Eurosceptic Italian MEP mocks EU ‘transparency’ as text from vaccine contract BLOCKED out

Vaccine: Commentator says UK must not ‘give away’ supply

Brussels has gone one step further in its demands for AstraZeneca doses to be sent over from British plants to make up for supply shortages in the bloc’s 27 nations. The bloc and the company have published their 41-page contract today, which the EU insists proves they must be sent vaccines from UK factories. In a section on manufacturing sites, the contract said: “AstraZeneca shall use its Best Reasonable Efforts to manufacture the vaccine at manufacturing sites located within the EU (which for the purpose of this Section 5.4 only shall include the United Kingdom)”.

However, the contract does not confirm whether AstraZeneca should send vaccines produced in Britain to the EU.

Some parts of the contract were also redacted with thick black lines blocking text underneath, despite the bloc welcoming the “transparency” of the document.

A statement on the European Commission website said: “The Commission welcomes the company’s commitment towards more transparency in its participation in the rollout of the EU Vaccines Strategy.

“Transparency and accountability are important to help build the trust of European citizens and to make sure that they can rely on the effectiveness and safety of the vaccines purchased at the EU level.”

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Italian MEP Marco Zanni proceeded to mock the EU for its attempt to only show information that painted their version of events.

He wrote on Twitter: “Finally!

“#UE queen of public transparency contract with #AstraZeneca! Details below”

He then posted a picture of a redacted document alongside his tweet to illustrate his point further.

At the time the contract was signed, Britain had left the EU but was still forced to follow most of the EU’s rules due to the transition period which ended on December 31.

The contract also said that AstraZeneca may manufacture at facilities elsewhere to accelerate supply of the vaccine in Europe.

This is provided that it gives “prior notification”.

AstraZeneca and the EU signed a deal for up to 400 million doses of the vaccine.

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Last week, the firm suddenly announced cuts of up to 60 percent in supplies to the bloc.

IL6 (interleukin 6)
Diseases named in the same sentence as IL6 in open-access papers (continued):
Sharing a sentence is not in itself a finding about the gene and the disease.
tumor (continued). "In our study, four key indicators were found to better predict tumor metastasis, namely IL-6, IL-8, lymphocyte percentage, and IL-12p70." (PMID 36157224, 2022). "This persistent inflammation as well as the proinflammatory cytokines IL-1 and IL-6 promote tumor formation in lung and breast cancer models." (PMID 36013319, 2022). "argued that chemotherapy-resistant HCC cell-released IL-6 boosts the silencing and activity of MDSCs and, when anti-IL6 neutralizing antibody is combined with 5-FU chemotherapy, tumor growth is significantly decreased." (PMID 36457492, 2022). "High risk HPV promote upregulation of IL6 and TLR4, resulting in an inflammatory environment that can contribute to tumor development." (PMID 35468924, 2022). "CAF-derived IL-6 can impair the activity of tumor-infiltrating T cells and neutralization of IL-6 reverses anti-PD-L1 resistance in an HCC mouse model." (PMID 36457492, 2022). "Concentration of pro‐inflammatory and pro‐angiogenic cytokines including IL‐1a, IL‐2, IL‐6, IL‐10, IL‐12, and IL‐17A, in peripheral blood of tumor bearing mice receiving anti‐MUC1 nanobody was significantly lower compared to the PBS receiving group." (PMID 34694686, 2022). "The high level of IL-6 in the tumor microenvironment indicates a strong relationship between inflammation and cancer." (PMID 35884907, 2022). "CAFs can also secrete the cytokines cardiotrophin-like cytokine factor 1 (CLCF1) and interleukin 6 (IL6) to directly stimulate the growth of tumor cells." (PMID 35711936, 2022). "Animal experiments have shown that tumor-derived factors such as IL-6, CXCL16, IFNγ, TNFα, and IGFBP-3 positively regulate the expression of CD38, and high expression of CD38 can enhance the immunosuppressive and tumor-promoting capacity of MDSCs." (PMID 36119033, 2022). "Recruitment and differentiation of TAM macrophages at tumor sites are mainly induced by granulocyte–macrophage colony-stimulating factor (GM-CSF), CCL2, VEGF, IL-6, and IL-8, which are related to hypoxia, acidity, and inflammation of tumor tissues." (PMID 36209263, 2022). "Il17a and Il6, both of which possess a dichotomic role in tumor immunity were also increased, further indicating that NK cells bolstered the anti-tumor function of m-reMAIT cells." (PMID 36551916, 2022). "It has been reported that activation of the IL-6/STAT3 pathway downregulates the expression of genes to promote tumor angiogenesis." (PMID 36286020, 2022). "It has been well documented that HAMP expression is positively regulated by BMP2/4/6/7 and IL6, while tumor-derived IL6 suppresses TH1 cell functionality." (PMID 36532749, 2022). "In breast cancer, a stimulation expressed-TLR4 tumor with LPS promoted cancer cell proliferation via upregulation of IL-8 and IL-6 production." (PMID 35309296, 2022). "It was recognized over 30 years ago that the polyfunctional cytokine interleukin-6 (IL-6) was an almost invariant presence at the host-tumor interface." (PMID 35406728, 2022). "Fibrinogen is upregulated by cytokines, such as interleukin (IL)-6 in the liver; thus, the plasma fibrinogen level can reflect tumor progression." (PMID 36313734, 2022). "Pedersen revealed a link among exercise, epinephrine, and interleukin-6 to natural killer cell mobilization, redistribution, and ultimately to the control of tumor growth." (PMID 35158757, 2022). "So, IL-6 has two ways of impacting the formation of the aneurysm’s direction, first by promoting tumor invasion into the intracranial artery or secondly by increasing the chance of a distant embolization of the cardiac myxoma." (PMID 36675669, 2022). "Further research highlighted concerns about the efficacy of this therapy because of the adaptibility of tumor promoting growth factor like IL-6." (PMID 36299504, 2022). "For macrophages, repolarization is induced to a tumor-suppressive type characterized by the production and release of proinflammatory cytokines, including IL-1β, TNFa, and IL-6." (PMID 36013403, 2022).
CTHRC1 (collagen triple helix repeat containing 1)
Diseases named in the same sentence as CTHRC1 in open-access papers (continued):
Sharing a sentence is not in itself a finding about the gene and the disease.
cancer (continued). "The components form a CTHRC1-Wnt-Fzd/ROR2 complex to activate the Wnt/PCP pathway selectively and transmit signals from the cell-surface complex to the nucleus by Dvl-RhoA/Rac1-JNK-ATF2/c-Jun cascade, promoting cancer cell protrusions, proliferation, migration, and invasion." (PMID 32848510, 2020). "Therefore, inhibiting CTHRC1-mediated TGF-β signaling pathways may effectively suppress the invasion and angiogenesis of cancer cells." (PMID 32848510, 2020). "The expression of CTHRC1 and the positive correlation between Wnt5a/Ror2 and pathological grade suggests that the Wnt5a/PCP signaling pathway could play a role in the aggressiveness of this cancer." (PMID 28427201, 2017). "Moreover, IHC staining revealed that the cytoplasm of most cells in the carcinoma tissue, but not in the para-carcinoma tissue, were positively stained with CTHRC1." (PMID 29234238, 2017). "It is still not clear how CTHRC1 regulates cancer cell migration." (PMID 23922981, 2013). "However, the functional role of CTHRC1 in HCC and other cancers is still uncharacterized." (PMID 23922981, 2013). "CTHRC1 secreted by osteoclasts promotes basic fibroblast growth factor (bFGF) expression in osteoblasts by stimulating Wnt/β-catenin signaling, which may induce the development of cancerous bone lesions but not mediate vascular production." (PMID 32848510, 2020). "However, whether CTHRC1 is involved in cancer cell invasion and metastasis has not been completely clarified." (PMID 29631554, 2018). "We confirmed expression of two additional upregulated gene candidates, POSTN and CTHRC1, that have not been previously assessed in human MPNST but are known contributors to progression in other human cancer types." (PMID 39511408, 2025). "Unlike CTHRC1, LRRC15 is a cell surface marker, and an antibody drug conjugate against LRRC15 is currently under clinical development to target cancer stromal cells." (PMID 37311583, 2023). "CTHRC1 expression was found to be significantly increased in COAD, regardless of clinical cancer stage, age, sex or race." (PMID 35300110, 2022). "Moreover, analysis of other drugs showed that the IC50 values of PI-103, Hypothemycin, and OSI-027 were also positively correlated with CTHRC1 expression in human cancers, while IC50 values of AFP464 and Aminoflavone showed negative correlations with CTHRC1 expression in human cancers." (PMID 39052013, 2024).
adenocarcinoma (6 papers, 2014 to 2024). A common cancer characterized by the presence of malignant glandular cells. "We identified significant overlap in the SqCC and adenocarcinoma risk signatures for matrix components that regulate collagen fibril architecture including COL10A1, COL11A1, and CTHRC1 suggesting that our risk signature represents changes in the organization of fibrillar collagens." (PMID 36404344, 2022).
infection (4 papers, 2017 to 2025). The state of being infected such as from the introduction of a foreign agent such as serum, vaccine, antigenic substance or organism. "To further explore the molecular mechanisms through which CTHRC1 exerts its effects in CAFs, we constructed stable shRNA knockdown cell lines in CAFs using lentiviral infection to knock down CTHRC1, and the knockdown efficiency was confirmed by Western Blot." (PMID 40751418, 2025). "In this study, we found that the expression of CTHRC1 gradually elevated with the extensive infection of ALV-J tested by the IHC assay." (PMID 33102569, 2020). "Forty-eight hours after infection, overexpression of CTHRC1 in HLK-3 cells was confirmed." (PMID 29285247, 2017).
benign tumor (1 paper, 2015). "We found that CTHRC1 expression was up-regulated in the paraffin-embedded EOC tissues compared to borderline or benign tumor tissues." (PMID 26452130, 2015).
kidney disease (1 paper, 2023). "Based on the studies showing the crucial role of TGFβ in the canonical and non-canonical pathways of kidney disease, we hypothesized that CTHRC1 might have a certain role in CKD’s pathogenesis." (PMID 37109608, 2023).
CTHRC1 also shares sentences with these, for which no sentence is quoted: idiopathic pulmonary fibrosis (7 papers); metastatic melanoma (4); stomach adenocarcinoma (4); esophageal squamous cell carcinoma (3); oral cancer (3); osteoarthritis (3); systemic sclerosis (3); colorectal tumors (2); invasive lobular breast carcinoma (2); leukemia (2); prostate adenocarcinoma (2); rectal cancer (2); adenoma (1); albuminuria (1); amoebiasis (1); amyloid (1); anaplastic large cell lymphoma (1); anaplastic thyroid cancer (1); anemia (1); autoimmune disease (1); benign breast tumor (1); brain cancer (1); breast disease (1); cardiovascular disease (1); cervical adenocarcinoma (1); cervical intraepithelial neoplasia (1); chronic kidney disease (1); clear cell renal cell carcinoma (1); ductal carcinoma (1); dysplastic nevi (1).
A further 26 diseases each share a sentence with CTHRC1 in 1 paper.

It said production problems at a Belgian factory were to blame, but this triggered a furious response from the bloc.

EU Commission president Ursula von der Leyen called for an explanation from AstraZeneca over the delay, as she insisted the supply orders are “binding” and “the contract is crystal clear”.

She said: “AstraZeneca has also explicitly assured us in this contract that no other obligations would prevent the contract from being fulfilled.”

Earlier this week, EU chief Charles Michel said that if it were “deemed politically opportune”, EU action could include using the bloc’s Article 122, which would mean EU states would legally take “measures appropriate to the economic situation” in case of severe supply difficulties.

He said in a leaked letter to the leaders of Austria, the Czech Republic, Denmark and Greece: “This would give the EU and member states the legal means, by adopting appropriate urgent measures, to ensure effective vaccine production and supply for our population.

“I made this suggestion to the (European) Commission President von der Leyen so that we can explore this avenue imminently.”

Prime Minister Boris Johnson’s spokesman responded today that the Government would not discuss contractual matters.

But he said the Government expected contracts to be “facilitated” and he was confident of its supply.

He said: “AstraZeneca has clearly stated they will be able to provide two million vaccine doses a week and we’ve said we will get that to people as quickly as possible.”

The UK may is powering ahead on vaccinations, with nearly 7.5 million receiving their first dose so far.

However, the British covid death toll has now surpassed 100,000, which is the highest in Europe.

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